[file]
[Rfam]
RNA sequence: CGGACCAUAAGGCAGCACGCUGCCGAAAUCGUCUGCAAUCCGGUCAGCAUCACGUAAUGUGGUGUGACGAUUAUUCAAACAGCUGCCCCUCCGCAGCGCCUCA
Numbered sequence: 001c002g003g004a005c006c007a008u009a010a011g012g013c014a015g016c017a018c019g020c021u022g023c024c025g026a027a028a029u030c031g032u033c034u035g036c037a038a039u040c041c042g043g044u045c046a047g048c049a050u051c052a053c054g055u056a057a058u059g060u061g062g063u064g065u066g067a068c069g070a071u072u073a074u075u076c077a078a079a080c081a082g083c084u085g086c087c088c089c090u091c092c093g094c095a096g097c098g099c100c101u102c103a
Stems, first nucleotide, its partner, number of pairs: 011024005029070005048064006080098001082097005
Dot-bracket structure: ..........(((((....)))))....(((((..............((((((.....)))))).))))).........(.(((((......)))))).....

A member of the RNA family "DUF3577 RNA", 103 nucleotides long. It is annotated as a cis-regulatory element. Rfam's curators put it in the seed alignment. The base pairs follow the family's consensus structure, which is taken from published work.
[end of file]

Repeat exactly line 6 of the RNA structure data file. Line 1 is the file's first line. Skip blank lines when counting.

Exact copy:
A member of the RNA family "DUF3577 RNA", 103 nucleotides long. It is annotated as a cis-regulatory element. Rfam's curators put it in the seed alignment. The base pairs follow the family's consensus structure, which is taken from published work.